The first big break for the Mexican Marines came when they bagged Arturo Beltrán Leyva in his hideout in a Cuernavaca condo. From then on they’ve been spearheading the military’s offensive against the drug cartels.
So the ebb and flow of last year was basically big acts of violence, followed by spillover violence the next few days, followed by an Army or Marines operation that would capture and kill a lot of criminals–Zetas most of the time, and every now and then a big time Zeta cell leader or jefe de plaza would get killed or captured.
The violence never really calmed down. Quite the opposite, nowadays just seeing or hearing shootouts seems to be the most common topic of conversation among regios (Monterrey natives). But then last December the violence escalated to a new level, reaching the boiling point with the false-rescue and subsequent hanging of a female kidnapper linked to a Zetas cell in our state that specialized in kidnappings for ransom.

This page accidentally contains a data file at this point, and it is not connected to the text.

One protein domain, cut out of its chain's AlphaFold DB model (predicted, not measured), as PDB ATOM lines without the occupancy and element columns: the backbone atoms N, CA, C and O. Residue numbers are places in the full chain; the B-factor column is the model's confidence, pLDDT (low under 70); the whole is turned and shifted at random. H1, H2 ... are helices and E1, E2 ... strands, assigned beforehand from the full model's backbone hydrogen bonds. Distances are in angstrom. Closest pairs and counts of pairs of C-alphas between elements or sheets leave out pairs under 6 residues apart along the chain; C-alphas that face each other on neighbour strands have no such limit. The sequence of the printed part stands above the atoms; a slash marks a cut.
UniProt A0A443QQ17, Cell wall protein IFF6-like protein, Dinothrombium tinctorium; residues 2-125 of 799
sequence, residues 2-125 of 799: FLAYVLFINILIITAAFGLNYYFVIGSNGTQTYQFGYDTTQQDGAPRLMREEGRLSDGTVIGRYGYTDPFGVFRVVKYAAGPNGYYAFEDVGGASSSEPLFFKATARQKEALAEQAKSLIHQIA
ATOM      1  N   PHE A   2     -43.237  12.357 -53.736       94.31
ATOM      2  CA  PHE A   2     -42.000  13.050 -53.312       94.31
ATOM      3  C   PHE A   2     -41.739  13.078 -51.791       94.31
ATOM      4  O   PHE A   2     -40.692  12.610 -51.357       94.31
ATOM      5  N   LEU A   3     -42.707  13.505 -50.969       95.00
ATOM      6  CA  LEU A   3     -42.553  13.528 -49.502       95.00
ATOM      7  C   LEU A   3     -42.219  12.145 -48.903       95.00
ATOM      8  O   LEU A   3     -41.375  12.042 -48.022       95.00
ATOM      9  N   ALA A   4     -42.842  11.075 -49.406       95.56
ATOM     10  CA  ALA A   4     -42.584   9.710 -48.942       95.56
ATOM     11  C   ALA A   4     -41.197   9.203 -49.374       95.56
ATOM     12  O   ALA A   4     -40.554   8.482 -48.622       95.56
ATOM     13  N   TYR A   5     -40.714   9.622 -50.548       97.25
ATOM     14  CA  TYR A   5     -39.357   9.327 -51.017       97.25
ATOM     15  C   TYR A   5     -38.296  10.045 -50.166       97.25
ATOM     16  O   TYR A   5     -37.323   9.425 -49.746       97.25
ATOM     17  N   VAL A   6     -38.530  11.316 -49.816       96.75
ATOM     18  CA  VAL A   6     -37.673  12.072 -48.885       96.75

At first what we heard was that this Zeta chick had been rescued when she was just about to leave the gates of El Topo Chico prison inside an ambulance, after she’d pretended to be sick and in need of hospitalization. Everyone thought that the “rescue” of this underworld Zeta chick was just another example of the total ineptitude of the government of PRI candidate Rodrigo Medina, the pretty-boy who was just elected State Governor of Nuevo Leon. But there was something strange about the way she was sprung from the ambulance: like, why her? She didn´t seem to be important, she was an unknown before her rescue.
Then on the last day of December her body turned up in the 6.00AM news: She was found hanging from a pedestrian crossing bridge–on her naked torso you could read the name “YAHIR”, apparently the name of her boyfriend, a Zeta, from the same cell. The killing of “the Redhead” as she was known, signaled the start of a new narco-war offensive launched by the Gulf Cartel.
So this alliance is who’s behind a new bloody offensive that’s targeting the Zetas’ state-wide protection network, particularly the metropolitan area, kinda like the Zetas’ version of Fortress Europe.